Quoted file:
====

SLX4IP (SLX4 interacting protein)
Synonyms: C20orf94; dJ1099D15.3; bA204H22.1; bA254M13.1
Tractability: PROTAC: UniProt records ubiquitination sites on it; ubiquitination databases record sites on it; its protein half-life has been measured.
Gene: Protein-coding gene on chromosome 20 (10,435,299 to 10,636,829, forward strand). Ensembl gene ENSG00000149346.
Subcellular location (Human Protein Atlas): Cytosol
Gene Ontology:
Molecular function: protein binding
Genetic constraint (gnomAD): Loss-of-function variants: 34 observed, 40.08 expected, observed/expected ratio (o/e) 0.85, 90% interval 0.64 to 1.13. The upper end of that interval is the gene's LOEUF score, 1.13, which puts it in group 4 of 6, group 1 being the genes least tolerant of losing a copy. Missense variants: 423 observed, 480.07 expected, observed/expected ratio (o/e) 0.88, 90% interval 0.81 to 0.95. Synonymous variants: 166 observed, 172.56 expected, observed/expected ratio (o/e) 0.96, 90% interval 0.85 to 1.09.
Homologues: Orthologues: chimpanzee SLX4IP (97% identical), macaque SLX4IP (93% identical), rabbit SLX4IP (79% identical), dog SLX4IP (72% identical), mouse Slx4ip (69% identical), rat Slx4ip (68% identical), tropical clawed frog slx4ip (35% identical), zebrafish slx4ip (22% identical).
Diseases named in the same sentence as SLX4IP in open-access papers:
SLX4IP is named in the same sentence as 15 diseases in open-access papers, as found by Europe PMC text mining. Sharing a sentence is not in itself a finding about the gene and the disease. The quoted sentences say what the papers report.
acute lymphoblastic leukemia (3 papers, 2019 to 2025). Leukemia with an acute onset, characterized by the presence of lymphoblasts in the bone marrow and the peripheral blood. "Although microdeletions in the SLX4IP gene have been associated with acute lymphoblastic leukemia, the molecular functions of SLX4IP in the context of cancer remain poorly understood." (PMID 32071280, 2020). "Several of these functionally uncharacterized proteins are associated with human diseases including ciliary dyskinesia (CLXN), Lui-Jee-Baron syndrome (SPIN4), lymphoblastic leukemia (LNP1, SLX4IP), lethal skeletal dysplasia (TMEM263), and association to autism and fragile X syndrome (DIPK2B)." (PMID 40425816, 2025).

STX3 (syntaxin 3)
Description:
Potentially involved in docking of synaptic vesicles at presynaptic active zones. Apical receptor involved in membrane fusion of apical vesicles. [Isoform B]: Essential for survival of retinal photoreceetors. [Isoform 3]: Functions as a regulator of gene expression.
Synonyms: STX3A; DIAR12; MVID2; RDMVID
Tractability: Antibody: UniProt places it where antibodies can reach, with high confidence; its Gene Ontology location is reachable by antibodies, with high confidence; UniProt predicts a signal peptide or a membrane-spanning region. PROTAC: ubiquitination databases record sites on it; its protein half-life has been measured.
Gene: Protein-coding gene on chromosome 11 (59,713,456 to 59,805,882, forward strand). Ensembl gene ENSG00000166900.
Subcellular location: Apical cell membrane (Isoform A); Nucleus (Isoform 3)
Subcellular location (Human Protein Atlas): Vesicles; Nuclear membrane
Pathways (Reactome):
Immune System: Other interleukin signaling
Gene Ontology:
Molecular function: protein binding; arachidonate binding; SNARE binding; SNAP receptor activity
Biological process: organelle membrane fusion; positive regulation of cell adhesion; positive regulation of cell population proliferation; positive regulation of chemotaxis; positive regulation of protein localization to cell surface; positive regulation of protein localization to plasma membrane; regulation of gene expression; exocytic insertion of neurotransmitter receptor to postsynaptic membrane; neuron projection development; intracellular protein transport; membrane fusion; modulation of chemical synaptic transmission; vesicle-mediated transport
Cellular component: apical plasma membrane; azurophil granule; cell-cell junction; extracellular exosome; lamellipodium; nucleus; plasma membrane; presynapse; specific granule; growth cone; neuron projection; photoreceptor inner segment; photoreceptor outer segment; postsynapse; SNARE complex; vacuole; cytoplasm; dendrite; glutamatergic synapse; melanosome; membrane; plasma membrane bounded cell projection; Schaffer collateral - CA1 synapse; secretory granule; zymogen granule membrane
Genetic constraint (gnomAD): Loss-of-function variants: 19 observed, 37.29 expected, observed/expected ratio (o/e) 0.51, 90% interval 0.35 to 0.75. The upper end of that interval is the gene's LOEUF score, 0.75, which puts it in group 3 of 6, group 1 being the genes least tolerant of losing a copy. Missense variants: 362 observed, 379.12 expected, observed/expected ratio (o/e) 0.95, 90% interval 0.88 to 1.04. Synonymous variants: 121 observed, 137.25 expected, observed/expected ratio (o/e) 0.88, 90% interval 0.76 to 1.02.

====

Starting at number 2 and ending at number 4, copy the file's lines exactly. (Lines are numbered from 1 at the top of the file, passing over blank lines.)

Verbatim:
Synonyms: C20orf94; dJ1099D15.3; bA204H22.1; bA254M13.1
Tractability: PROTAC: UniProt records ubiquitination sites on it; ubiquitination databases record sites on it; its protein half-life has been measured.
Gene: Protein-coding gene on chromosome 20 (10,435,299 to 10,636,829, forward strand). Ensembl gene ENSG00000149346.